[Js] Journal subset:IM
[Da] Date of entry for processing:130930
[St] Status:MEDLINE
[do] DOI:10.1002/ajmg.a.36107

  10 / 5311 MEDLINE  
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[PMID]: 23949945
[Au] Autor:Schwaibold EM; Zoll B; Burfeind P; Hobbiebrunken E; Wilken B; Funke R; Shoukier M
[Ad] Address:Institute of Human Genetics, Georg August University, Göttingen, Germany.
[Ti] Title:A 3p interstitial deletion in two monozygotic twin brothers and an 18-year-old man: further characterization and review.
[So] Source:Am J Med Genet A;161A(10):2634-40, 2013 Oct.
[Is] ISSN:1552-4833
[Cp] Country of publication:United States
[La] Language:eng
[Ab] Abstract:An increasing number of patients with 3p proximal deletions were reported in the previous decade, but the region responsible for the main features such as intellectual disability (ID) and developmental delay is not yet characterized. Here we report on two monozygotic twin brothers of 2 10/12 years and an 18-year-old man, all three of them displaying severe ID, psychomotoric delay, autistic features, and only mild facial dysmorphisms. Array CGH (aCGH), revealed a 6.55 Mb de novo interstitial deletion of 3p14.1p14.3 in the twin brothers and a 4.76 Mb interstitial deletion of 3p14.1p14.2 in the 18-year-old patient, respectively. We compared the malformation spectrum with previous molecularly well-defined patients in the literature and in the DECIPHER database (Database of Chromosomal Imbalance and Phenotype in Humans using Ensembl Resources; http://decipher.sanger.ac.uk/). In conclusion, the deletion of a region containing 3p14.2 seems to be associated with a relative concise phenotype including ID and developmental delay. Thus, we hypothesize that 3p14.2 is the potential core region in 3p proximal deletions. The knowledge of this potential core region could be helpful in the genetic counselling of patients with 3p proximal deletions, especially concerning their phenotype.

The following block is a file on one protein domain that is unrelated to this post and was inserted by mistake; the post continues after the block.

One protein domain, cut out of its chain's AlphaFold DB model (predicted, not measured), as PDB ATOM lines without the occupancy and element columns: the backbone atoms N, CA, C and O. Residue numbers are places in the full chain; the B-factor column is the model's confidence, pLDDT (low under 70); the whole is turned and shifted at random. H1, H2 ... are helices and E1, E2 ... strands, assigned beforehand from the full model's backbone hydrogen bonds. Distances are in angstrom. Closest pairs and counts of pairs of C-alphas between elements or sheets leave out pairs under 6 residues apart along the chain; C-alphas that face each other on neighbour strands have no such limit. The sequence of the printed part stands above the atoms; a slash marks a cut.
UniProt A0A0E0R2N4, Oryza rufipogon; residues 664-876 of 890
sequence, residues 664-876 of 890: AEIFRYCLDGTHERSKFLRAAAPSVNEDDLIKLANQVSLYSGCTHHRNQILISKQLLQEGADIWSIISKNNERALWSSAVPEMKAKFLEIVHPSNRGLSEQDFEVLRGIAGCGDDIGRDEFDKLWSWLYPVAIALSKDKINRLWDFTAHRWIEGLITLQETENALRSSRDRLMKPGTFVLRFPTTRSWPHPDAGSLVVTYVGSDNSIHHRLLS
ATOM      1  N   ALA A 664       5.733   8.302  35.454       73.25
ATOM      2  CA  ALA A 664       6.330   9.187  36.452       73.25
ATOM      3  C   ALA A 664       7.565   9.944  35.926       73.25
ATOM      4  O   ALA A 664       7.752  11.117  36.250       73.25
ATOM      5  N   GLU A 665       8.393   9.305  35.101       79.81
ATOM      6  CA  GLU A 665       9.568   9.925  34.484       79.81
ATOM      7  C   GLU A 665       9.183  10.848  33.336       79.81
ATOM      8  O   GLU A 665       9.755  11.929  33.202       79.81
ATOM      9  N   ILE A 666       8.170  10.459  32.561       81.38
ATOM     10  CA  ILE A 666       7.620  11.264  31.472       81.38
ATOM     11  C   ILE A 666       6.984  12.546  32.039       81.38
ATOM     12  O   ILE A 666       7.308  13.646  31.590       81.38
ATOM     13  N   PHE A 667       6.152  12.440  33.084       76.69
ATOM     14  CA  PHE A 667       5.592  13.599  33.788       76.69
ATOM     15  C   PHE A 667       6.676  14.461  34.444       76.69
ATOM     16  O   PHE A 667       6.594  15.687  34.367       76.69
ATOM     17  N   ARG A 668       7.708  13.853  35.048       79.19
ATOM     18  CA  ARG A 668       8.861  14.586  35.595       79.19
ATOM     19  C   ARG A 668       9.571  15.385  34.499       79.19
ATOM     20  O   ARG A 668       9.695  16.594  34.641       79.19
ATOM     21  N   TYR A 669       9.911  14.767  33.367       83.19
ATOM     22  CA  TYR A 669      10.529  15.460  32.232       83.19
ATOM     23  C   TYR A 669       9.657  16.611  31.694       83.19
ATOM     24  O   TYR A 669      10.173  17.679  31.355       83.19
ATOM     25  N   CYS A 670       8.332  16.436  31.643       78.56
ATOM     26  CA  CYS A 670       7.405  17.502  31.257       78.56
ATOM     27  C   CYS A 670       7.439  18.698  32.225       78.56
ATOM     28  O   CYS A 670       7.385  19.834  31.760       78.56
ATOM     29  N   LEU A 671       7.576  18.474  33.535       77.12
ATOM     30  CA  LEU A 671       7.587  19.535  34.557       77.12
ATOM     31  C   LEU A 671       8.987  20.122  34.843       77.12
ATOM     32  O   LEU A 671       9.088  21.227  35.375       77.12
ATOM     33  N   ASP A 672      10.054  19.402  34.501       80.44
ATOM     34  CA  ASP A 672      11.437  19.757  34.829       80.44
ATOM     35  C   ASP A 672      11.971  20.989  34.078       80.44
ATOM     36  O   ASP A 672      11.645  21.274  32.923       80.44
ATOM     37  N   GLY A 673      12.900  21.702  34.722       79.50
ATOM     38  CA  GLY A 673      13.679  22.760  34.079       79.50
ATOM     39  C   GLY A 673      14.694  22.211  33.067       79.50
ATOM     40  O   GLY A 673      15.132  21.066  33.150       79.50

[Mh] MeSH terms primary: Chromosome Deletion
Chromosomes, Human, Pair 3
Twins, Monozygotic/genetics
[Mh] MeSH terms secundary: Abnormalities, Multiple/diagnosis
Abnormalities, Multiple/genetics
Adolescent
Child, Preschool
Chromosome Mapping
Comparative Genomic Hybridization
Facies
Humans
Male
Phenotype
[Pt] Publication type:CASE REPORTS; JOURNAL ARTICLE; REVIEW
[Em] Entry month:1405
[Cu] Class update date: 140903
[Lr] Last revision date:140903
[Js] Journal subset:IM
[Da] Date of entry for processing:130930
[St] Status:MEDLINE
[do] DOI:10.1002/ajmg.a.36129